2. Improper use of temporary registration. [MCL 257.256 and MCL 257.226a(1)]
3. Records not available for inspection during reasonable or established business hours. [MCL 257.251(5)]
4. Failure to make application for title and registration in purchaser’s name within 15 days of delivery. [MCL 257.217(4)]
5. Failure to have properly assigned certificate of title in immediate possession. [MCL 257.235(1)]
6. Failure to maintain odometer disclosure records. [MCL 257.233a(3)]

The Agreement goes on to note that Carvana will not be able to sell a vehicle from a physical location in Michigan for a period of three years. After that time, Carvana will be able to apply for another dealer license. From the agreement:

G. It is agreed that the Licensee shall not apply for a Vehicle Dealer License with the Department within the next 3 years of the date of this Agreement and shall not be an employee or agent of a dealer acting in the scope a licensed dealer’s employment for a period of 3 years.
H. It is agreed the Licensee will not allow a person to act for and on behalf of, or in the placeof, the Licensee for purposes of obtaining a vehicle dealer license.

[…]

Licensee agrees to surrendering the dealer license as of the date of this agreement. As part of its ongoing e-commerce sales through its out of state licenses, Licensee will continue to deliver vehicles to Michigan residents at its Michigan locations, but Licensee will not engage in the business of acting as a dealer, as defined by the Code, including, but not limited to, the properties located at 26890 Adell Center Dr, Novi, MI, or 2046 28th St SW, Wyoming, MI.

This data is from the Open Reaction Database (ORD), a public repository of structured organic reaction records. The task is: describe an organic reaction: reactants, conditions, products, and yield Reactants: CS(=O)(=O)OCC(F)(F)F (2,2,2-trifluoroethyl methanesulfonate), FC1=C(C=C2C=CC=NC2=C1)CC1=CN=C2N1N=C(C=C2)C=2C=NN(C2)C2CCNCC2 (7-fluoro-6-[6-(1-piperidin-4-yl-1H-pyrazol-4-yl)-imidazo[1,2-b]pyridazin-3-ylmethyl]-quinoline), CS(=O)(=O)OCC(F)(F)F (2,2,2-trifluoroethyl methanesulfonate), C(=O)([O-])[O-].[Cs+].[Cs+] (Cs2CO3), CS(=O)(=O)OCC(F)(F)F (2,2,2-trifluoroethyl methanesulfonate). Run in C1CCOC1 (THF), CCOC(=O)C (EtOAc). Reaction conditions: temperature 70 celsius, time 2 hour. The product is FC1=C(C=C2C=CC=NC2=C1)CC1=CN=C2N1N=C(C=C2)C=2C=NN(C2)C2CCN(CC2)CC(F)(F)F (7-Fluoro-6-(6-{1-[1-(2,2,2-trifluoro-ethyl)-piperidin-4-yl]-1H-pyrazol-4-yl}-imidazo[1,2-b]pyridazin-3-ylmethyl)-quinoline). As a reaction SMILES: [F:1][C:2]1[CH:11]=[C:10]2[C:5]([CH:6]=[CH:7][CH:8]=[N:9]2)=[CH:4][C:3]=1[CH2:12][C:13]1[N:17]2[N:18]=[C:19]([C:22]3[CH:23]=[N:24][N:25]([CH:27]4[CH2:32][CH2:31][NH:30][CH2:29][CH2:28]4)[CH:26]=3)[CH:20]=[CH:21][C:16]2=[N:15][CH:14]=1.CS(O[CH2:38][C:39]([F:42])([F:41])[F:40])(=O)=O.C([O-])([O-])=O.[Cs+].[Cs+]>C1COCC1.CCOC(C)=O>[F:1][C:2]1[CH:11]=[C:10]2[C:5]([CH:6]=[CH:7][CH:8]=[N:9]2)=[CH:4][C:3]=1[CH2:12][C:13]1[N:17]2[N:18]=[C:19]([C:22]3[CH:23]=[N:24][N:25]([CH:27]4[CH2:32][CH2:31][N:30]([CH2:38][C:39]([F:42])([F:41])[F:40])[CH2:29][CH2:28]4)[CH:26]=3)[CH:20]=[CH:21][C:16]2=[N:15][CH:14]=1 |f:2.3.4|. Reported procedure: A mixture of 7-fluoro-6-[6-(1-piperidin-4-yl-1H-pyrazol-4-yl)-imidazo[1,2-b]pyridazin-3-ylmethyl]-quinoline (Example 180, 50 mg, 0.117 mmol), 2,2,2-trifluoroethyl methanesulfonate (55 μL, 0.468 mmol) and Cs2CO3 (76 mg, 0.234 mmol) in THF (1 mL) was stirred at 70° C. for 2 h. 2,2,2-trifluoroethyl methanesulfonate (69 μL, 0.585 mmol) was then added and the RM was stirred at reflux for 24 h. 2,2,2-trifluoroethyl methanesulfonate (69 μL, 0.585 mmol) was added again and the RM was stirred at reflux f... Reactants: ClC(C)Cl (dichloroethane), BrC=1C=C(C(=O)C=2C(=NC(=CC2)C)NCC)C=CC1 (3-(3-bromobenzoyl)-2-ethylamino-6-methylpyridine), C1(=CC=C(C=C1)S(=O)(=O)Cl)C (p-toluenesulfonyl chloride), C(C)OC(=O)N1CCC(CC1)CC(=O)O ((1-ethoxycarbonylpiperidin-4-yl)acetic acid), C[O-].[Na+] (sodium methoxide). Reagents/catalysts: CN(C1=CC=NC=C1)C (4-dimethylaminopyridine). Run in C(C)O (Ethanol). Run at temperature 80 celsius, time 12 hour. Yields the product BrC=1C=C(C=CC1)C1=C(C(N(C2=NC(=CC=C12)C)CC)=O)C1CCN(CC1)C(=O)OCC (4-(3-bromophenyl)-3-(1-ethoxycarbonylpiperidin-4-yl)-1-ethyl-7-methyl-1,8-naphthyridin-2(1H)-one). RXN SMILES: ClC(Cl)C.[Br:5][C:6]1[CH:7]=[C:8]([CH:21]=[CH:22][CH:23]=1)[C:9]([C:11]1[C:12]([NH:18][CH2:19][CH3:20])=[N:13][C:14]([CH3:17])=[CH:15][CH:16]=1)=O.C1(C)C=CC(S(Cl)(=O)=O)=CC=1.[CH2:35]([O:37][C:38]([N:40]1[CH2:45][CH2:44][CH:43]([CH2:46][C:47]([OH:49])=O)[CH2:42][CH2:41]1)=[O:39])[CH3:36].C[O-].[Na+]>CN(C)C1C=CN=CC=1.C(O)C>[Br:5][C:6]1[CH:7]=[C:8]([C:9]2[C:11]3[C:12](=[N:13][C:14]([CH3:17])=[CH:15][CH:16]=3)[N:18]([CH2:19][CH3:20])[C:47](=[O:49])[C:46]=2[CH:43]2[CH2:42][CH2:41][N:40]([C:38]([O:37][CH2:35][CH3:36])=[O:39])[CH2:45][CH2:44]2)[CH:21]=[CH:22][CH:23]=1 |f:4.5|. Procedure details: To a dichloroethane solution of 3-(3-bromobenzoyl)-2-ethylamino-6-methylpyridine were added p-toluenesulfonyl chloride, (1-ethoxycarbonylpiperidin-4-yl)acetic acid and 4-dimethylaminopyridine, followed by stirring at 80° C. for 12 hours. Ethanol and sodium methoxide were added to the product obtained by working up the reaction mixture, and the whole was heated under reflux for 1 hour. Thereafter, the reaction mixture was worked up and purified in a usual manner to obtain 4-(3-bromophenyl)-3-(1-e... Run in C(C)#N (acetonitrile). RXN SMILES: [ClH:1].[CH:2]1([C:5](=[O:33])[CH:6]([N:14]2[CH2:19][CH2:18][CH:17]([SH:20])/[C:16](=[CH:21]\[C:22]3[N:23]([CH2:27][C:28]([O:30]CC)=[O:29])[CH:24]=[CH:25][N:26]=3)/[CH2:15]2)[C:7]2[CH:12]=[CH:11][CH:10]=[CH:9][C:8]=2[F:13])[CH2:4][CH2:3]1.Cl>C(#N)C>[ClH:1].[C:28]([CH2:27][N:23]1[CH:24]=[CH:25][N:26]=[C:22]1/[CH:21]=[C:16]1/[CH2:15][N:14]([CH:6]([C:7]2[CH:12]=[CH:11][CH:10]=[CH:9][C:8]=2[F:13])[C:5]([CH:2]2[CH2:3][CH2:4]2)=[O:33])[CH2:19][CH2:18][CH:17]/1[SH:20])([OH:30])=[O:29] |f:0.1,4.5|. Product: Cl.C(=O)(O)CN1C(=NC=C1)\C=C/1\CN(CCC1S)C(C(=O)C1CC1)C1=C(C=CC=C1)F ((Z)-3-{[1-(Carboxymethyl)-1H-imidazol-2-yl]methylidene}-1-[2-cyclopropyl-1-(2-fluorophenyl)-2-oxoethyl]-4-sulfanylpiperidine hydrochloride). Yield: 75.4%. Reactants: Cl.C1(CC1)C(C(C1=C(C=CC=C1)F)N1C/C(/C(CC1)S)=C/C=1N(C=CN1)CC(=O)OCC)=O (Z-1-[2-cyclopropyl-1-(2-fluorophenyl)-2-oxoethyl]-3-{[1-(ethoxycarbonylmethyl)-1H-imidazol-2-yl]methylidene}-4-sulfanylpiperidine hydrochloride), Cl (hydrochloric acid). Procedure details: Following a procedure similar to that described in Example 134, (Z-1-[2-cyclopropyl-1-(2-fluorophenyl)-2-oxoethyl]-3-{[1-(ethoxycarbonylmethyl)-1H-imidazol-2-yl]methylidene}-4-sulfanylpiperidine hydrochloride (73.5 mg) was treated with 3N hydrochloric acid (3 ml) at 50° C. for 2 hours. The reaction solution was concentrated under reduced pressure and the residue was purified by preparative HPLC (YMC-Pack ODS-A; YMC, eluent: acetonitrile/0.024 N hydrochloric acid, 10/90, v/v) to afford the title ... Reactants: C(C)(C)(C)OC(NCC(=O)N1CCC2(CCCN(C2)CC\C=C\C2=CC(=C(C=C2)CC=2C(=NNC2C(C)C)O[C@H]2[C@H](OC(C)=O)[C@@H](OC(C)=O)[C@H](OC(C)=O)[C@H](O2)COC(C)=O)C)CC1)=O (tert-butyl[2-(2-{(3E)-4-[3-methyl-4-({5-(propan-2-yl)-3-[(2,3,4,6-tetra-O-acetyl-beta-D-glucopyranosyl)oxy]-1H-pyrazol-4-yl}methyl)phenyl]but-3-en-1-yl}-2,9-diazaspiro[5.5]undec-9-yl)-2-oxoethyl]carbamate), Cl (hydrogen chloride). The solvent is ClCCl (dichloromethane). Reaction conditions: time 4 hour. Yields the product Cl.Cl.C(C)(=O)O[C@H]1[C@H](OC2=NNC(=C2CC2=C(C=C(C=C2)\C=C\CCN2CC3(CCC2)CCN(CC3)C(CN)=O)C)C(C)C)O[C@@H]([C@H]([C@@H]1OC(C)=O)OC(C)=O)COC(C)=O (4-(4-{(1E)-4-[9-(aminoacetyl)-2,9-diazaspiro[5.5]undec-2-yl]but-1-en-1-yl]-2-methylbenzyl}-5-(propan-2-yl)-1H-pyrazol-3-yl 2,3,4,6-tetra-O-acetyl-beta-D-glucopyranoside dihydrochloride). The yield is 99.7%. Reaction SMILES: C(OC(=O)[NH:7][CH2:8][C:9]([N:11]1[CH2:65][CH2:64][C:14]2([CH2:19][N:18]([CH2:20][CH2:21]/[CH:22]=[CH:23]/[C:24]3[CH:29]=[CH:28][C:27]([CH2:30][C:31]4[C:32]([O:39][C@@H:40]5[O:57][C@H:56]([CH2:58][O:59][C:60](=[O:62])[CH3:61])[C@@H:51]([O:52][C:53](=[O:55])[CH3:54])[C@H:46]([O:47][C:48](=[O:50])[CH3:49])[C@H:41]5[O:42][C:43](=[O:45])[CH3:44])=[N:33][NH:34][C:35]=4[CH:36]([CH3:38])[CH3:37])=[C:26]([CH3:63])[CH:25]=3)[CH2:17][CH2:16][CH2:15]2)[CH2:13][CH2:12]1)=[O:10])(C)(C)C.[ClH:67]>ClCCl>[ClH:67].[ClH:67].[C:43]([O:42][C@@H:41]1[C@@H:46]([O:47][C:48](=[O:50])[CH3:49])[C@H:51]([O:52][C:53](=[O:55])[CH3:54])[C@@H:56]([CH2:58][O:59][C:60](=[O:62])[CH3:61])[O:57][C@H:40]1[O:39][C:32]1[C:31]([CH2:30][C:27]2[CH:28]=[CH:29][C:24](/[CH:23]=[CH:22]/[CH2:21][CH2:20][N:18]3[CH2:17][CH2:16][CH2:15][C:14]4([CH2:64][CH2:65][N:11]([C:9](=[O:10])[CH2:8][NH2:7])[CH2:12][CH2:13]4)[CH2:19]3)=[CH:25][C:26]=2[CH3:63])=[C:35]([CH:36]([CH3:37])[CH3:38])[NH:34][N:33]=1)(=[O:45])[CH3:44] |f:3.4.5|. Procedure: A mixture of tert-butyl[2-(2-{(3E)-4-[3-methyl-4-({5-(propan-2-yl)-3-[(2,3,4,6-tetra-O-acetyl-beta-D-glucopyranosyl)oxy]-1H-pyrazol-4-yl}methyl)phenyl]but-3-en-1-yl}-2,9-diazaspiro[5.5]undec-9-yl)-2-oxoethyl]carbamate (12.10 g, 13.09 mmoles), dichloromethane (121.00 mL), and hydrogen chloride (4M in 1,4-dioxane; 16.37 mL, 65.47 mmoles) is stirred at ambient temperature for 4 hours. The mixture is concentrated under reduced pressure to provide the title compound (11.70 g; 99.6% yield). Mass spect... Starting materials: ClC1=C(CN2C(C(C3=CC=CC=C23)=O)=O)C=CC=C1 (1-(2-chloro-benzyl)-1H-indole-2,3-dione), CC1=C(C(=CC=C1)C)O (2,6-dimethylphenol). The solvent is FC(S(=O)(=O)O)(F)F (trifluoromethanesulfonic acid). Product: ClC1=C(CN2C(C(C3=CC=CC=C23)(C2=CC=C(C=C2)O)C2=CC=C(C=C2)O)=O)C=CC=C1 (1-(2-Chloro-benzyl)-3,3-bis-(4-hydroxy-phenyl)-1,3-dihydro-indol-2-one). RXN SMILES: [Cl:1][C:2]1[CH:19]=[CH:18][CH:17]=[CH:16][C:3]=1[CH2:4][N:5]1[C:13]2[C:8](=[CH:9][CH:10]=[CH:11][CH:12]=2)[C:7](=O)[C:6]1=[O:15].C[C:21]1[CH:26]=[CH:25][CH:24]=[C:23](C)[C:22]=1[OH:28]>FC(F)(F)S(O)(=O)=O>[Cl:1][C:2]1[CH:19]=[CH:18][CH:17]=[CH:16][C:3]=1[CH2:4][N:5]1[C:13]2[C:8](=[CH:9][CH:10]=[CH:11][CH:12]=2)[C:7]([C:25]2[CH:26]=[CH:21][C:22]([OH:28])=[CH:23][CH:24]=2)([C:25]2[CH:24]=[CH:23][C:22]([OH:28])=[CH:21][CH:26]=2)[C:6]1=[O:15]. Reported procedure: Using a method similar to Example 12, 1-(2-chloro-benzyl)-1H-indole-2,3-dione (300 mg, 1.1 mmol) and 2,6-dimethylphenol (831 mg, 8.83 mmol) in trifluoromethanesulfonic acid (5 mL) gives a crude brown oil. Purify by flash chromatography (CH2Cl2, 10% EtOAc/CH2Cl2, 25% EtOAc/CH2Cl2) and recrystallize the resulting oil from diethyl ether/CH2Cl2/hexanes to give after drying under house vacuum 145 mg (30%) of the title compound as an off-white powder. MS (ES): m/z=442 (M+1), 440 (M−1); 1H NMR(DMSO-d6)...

Michigan residents can still purchase vehicles from Carvana and even receive their vehicles from the Novi vending machine, but the transaction has to be online. No paperwork can be filled out at a physical location. The state also notes that residents that buy vehicles from Carvana will have to retitle those vehicles to Michigan (I assume this means folks will be receiving out-of-state titles since Carvana doesn’t have a Michigan license).

If you’re wondering why Michigan decided to settle rather than continue litigation, Department of State spokesman Jake Rollow has given an explanation to the Detroit Free Press:

“To save taxpayer dollars that would go to court fees it is standard practice for our department to offer plea deals to dealerships that violate the law and are likely to have their licenses revoked. In a plea deal signed with our department, the Carvana dealership in Novi agreed it had violated the law and to have its dealer license revoked and be barred from reapplying for a new license for three years.”